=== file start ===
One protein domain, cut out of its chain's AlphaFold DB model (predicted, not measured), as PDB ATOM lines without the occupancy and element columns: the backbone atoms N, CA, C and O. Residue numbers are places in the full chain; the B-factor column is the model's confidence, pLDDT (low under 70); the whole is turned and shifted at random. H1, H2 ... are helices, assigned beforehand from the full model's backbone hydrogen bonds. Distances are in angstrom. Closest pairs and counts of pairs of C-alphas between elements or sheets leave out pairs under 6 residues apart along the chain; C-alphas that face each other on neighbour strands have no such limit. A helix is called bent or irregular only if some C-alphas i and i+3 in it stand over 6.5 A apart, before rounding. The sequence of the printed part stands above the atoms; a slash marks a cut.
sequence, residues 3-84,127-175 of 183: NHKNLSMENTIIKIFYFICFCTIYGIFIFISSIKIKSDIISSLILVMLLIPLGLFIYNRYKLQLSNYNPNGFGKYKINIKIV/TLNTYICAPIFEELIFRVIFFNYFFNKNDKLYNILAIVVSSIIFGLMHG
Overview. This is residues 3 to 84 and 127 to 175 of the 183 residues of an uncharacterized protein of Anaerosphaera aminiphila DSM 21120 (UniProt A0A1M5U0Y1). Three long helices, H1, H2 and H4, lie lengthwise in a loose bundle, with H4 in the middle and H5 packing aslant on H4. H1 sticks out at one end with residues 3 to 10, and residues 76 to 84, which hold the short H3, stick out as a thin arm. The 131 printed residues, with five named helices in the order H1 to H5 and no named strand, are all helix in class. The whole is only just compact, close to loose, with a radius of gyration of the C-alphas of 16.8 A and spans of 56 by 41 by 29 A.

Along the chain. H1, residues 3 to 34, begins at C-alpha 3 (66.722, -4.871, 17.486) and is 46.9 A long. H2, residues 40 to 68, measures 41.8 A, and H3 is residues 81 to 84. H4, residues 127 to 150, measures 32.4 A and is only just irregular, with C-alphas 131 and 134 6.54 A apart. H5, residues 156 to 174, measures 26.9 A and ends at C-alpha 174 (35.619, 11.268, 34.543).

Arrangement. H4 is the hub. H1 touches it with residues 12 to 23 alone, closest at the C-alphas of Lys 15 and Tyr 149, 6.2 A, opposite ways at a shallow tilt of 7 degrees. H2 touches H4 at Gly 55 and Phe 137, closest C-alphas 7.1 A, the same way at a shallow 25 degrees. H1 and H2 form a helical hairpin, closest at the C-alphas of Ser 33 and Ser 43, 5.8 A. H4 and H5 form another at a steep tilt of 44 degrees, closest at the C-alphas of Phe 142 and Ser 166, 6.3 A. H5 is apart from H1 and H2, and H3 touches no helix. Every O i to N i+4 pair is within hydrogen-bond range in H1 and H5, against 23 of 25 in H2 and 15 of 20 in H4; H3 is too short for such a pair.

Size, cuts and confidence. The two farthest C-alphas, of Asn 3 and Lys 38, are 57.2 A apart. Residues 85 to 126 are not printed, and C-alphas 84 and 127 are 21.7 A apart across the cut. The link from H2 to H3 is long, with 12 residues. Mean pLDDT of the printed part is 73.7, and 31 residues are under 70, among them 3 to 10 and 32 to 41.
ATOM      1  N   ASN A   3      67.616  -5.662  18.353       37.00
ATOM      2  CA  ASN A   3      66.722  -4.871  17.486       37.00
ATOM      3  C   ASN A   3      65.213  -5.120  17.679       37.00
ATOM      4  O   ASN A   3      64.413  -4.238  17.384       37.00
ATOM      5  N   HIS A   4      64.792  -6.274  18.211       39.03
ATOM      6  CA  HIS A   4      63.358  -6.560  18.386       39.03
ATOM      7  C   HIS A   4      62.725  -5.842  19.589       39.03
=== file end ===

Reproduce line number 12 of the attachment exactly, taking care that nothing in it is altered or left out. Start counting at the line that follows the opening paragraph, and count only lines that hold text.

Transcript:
ATOM      7  C   HIS A   4      62.725  -5.842  19.589       39.03